We have presented in the preceding pages the basic; principles of the Islamic faith. The perfect Muslim believes in them and in what is stated in the Holy Qur’an regarding the creation of the heavens, earth and man. His behaviour and conduct in everyday life should reflect such a belief. He will therefore accept and abide by the Holy Qur’an, the authenticity of which he has no doubt. He will not be satisfied with reading it unless he can understand it, nor by reciting it melodiously without grasping its meaning. In fact he adopts it as a book of codes with which he can govern his daily life. He accepts what is declared to be lawful and refrains from what is forbidden. He acts on what it instructs, and abstains from what is not permitted.

Other religions may be confined to their respective places of worship. Islam however, is not confined to the mosque. In fact its impact and influence pervades all places— the mosque, the home, the streets and government offices: It is a religion to be observed at times of war as well as peace. Islam is an unalienable factor in the life of every Muslim. He is guided by its teachings on every aspect of life. It informs him of what is lawful and what is forbidden. All actions of a Muslim can be classified under one of the following five categories: Lawful, Recommended, Obligatory, Forbidden and Reprehensible. Whereas other religions may only include forms of worship and may not include politics and acquisition of knowledge that is not the case with Islam.

Besides being a religion of worship, Islam also contains a set of civil and criminal codes of law; it includes international law, rules and regulations of administration, principles of ethics and the science of politics. You can open any book on Islamic Jurisprudence and you will find these topics discussed, Worship in some religions may only take the form of prayer. But Islam includes every action done for the good of the people, with the intention of dedication to God besides prayer and fasting.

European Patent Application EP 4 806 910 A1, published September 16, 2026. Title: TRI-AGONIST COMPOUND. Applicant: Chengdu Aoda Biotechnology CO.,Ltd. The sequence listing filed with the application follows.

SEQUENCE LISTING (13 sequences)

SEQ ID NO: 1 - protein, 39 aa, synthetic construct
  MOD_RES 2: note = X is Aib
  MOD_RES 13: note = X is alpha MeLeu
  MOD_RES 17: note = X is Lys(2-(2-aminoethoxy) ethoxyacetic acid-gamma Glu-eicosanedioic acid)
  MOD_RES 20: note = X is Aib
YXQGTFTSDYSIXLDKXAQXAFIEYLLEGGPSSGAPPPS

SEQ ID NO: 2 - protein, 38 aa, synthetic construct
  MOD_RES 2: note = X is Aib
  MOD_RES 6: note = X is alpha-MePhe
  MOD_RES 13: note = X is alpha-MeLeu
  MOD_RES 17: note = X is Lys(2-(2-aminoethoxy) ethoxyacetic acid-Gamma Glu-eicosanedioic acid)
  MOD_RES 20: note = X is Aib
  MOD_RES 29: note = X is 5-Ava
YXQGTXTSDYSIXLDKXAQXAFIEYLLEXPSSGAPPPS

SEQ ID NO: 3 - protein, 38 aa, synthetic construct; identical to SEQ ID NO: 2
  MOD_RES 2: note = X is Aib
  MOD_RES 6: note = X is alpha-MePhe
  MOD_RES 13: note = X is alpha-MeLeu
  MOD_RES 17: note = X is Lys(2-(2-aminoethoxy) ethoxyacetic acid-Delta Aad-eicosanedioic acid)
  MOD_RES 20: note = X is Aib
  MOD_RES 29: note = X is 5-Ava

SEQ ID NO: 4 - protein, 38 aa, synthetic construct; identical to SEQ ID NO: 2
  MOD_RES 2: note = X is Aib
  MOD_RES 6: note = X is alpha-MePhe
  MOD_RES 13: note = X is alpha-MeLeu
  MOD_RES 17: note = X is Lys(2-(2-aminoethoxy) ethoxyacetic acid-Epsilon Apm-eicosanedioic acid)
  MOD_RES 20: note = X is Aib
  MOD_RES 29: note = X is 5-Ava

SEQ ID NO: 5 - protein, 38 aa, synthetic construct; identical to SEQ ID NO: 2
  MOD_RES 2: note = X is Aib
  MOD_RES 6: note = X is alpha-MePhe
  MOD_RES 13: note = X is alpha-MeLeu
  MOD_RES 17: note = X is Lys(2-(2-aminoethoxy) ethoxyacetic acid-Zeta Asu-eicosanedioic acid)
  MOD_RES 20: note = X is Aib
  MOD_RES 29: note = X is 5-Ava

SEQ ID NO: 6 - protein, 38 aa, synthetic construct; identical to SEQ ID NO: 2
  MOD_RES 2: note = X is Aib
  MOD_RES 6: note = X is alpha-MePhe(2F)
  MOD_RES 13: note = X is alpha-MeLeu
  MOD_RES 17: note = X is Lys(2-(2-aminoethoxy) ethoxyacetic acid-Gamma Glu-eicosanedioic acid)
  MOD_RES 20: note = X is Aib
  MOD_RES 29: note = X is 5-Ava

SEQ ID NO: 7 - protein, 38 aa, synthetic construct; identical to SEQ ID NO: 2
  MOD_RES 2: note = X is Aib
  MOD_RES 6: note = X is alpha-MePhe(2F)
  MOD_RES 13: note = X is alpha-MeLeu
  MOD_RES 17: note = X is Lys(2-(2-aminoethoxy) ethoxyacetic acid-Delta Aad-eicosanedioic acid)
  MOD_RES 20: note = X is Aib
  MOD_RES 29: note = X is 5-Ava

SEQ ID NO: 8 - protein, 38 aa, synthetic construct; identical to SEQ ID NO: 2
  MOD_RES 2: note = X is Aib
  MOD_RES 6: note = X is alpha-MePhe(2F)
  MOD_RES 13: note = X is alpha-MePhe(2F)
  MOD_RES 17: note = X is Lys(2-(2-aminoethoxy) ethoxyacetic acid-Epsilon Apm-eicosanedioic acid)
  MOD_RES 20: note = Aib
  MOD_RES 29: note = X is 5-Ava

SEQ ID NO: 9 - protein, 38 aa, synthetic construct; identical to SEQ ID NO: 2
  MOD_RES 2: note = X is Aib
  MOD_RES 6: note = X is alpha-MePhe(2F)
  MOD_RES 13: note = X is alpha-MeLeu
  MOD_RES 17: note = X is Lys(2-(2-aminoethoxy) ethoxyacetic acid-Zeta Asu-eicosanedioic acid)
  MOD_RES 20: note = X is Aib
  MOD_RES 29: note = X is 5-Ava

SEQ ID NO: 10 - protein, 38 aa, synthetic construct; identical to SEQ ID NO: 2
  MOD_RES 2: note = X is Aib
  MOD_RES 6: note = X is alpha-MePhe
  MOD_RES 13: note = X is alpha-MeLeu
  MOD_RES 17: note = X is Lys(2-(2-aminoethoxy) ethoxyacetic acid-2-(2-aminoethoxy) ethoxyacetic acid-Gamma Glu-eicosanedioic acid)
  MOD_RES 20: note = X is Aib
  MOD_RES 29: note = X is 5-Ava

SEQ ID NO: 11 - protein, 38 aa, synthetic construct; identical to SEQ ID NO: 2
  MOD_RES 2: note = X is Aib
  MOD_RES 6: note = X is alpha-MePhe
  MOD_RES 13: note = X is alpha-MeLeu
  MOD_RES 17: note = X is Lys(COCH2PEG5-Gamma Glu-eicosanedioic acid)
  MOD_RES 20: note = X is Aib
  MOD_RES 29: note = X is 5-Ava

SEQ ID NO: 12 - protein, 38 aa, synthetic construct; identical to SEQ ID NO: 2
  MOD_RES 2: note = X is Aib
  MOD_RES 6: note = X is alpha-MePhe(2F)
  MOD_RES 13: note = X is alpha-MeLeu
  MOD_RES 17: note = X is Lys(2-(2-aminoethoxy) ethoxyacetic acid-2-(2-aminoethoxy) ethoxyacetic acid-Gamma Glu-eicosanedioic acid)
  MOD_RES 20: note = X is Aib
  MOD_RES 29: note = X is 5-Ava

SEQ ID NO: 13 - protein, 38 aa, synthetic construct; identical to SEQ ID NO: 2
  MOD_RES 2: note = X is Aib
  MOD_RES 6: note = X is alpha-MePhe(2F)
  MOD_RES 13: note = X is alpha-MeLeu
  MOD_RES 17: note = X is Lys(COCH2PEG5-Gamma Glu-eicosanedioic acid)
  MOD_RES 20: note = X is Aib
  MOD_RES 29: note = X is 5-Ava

If religion is thought to be separate from the realm of knowledge, then Islam can be described as a religion of learning – because the very first word of Divine Revelation was “Iqr’a” “Recite” or “Read”. It did not say, “Fight” nor did it say, “Accumulate money and possessions” or, “Renounce the world”. “Read” was the first word revealed in the Holy Qur’an, followed by a discourse on knowledge. The biggest gift God has granted to mankind is the gift of knowledge, knowledge of what man did not know. No other blessing can match it – be it in the form of wealth, physical strength or fame and glory.

It is necessary for every member of an Islamic society, if he can, to acquire every area of knowledge needed. No other religion on earth except Islam considers the acquisition of knowledge as a religious duty. It therefore exhorts its followers to learn the sciences of chemistry, medicine, aviation, etc. Islam is also the religion of’ ‘riches’. God has described wealth as khair (good). But man’s attachment to wealth is described as follows: “And violent is he in his love of wealth”(Qur’an;100:7). Muslims should therefore seek to be rich, but they should acquire their wealth lawfully, and this wealth should not become an obsession.